"Some citizens even took a vigilante approach when they had an art show in New York closed because a portrait of Bush made out of monkey pictures and grass was deemed too offensive."

Incorrect. The Secret Service had nothing to do with this incident. The gallery manager closed the exhibit himself after seeing the painting. You can read more about the *facts* here: http://www.post-gazette.com/pg/04355/429620.stm

Karl: Of course the Secret Service had nothing to do with the New York incident that is why I called it a vigilante approach, outside of law, not through law.

The wording in your original column can be taken in this way:

"Who knows how many other anti-art missions the Secret Service has conducted? Some citizens even took a vigilante approach when they [the Secret Service] had an art show in New York closed because a portrait of Bush made out of monkey pictures and grass was deemed too offensive."

So in your mind, threatening a boycott is vigilante justice? From the article:

"On Dec. 8, however, the day before the exhibit opened, a manager called Turco and said a Bush supporter had threatened to boycott the market if Savido's painting was not taken down.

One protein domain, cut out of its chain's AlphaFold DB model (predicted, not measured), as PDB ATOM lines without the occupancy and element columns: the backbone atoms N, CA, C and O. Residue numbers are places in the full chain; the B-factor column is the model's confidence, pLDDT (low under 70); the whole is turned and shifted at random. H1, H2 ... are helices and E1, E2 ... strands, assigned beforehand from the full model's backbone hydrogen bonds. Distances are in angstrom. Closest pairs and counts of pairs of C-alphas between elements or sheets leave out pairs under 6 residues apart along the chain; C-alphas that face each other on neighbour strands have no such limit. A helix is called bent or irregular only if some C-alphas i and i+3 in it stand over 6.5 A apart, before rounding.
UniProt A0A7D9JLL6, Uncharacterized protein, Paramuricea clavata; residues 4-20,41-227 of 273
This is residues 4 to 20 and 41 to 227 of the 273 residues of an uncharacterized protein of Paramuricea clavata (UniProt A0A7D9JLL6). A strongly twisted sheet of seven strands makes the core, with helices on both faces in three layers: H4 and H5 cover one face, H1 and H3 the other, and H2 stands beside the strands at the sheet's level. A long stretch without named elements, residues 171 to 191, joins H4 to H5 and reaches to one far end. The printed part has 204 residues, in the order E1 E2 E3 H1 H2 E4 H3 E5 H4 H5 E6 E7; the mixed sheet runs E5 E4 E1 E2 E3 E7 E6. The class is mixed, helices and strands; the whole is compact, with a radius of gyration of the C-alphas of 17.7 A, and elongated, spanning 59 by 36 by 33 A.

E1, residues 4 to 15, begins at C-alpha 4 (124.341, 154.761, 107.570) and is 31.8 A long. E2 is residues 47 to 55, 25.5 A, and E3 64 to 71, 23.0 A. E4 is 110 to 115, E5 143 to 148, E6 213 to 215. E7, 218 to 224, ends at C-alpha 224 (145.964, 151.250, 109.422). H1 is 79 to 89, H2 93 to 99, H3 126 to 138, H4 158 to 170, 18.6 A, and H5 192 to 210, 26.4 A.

Turco removed the painting, but he decided to put it back up for the exhibition's opening, which attracted more than 2,000 people.

When the market manager saw the painting, he ended the party."

"Indeed, the true act of art, of creation and not of entrepreneurship, must boggle the mind of many Bush supporters. If you cannot profit or satisfy a power urge through art, why do it?"

Here, Noyes decides to use one of the logical fallacies (the false dilemma; more here: http://www.datanation.com/fallacies/distract/fd.htm ) as an argument. He expects readers to believe the Bush supporters will only commit an act if one can profit from it or satisfy a power urge, which is obviously an incomplete set of options.

"Yet, it is this ignorance of the purpose of art, or perhaps the realization that art is one of the few remaining avenues to subvert the Bush administration, that has inspired Bush’s crackdown."

The Secret Service has not arrested any of these artists, nor has it stopped the art from being viewed. Investigating a possible threat on the President's life does not equal a crackdown on the arts.

Karl: The purpose of the Secret Service visits is not to arrest artists but to create a chilling effect. Just as the tortures in Guantanamo and Iraq are meant to instill fear and take away identity rather than to gather information or punish.

So you're comparing the torture of terrorists to the investigation of threats on the President's life? The tortures in Guantanamo *are* meant to gather information and punish. Why would you say they aren't?